Many of the news media’s favorite political analysts aren’t picking up their telephones. They say they are busy with work, traveling abroad or focusing on their studies.
Even foreign analysts are treading carefully. Sophal Ear, a Cambodian-born academic based in California who is widely quoted in English-language media, now prefaces emails to reporters with admonitions not to refer to him as a “government critic” or to “SAY THAT I SAID THIS OR THAT OF A PERSON OR ENTITY IN CAMBODIA.”
In the wake of the July murder of analyst Kem Ley, the jailing last month of commentator Kim Sok and a spate of threats to analysts from Prime Minister Hun Sen, the professionals aren’t the only ones parsing their words.
Those ensconced in the faded lawnchairs of Phnom Penh’s cafes, where the capital’s middle-aged and underemployed political observers have long found a home, say that they, too, fear speaking too loudly around the wrong company.
“Here, I trust my friends,” said a 64-year-old tuk-tuk driver, who called himself Sothy, at a cafe across from the National Museum.
“But besides this place, I don’t trust anyone. They might do something to us.”
For the capital’s armchair politicos, many of whom hold a dim view of the ruling CPP, “they” are lurking everywhere, from plainclothes spies at an adjacent table to the local village chief eavesdropping on constituents’ anti-government dinner table chatter.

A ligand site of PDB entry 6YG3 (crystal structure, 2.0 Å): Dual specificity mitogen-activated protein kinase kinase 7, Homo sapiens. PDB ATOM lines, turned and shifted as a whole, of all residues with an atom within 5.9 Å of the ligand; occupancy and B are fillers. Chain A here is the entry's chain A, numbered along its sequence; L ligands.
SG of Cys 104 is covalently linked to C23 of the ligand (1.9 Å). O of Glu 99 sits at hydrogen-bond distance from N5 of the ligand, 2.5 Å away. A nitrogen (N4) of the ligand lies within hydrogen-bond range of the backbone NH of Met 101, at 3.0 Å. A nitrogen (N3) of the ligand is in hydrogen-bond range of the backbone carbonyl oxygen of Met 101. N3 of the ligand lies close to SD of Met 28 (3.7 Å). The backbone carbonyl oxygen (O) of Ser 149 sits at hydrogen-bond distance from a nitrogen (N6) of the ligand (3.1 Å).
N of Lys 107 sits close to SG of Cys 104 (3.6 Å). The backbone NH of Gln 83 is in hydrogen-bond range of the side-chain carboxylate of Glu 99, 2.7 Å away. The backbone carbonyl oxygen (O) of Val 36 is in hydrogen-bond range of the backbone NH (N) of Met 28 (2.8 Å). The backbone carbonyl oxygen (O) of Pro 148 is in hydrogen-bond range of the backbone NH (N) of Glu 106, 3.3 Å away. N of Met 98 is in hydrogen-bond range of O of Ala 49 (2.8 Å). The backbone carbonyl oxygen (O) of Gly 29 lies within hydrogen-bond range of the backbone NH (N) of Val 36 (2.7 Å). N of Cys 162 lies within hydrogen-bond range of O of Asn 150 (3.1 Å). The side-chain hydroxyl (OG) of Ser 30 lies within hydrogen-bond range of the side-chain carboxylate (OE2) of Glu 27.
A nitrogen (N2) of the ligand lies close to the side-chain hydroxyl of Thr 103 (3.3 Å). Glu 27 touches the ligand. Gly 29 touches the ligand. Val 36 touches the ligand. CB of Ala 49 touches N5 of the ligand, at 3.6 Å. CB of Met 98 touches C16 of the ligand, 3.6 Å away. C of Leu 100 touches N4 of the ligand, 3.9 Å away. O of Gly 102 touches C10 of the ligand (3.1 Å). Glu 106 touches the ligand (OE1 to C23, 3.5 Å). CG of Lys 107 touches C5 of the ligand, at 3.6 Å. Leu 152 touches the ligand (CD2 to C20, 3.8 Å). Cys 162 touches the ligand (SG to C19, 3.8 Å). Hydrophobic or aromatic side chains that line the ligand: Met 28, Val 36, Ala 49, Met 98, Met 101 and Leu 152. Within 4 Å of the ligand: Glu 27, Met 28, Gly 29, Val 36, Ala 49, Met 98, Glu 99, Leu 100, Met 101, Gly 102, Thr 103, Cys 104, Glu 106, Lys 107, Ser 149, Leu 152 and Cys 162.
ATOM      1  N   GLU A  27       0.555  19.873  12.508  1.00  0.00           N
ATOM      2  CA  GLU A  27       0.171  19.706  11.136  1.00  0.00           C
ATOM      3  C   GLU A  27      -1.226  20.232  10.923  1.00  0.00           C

“If people want to do something, we need to look around first,” Sothy said. “Because right now, the power is in the hands of one man.”
Cafe-goers say it’s been years since they felt this frightened of speaking up in public, excepting the safe space of a table of good friends out of earshot of the authorities. Almost no one was willing to give their full names to reporters, fearing prison, bribes and beatings from the government.
“I don’t think there’s any safe place except my home,” said Chatha, the sole woman at a table of friends at a cafe near Wat Phnom. Even there, “if strange people come by, we become alert and stop talking.”
CPP spokesman Sok Eysan said the public had nothing to fear from speaking their minds—unless they make baseless accusations.
“I do not see a government policy to take legal action against the brothers and sisters who drink coffee and talk about political issues,” Mr. Eysan said.
“You can say whatever you want, it’s your right to freedom of expression. But don’t make accusations,” he added. “If you make an accusation, we may ask for evidence. If you don’t have any, you must be responsible.”
But if interviews with a handful of coffee-sippers is any judge, political events of the past 18 months have taken their toll on free speech in the longtime opposition stronghold of Phnom Penh.
Some political watchers cited the October 2015 beating of two CNRP lawmakers by three members of Mr. Hun Sen’s bodyguard unit, who were awarded with promotions after their release from prison, as the start of a wave of government repression.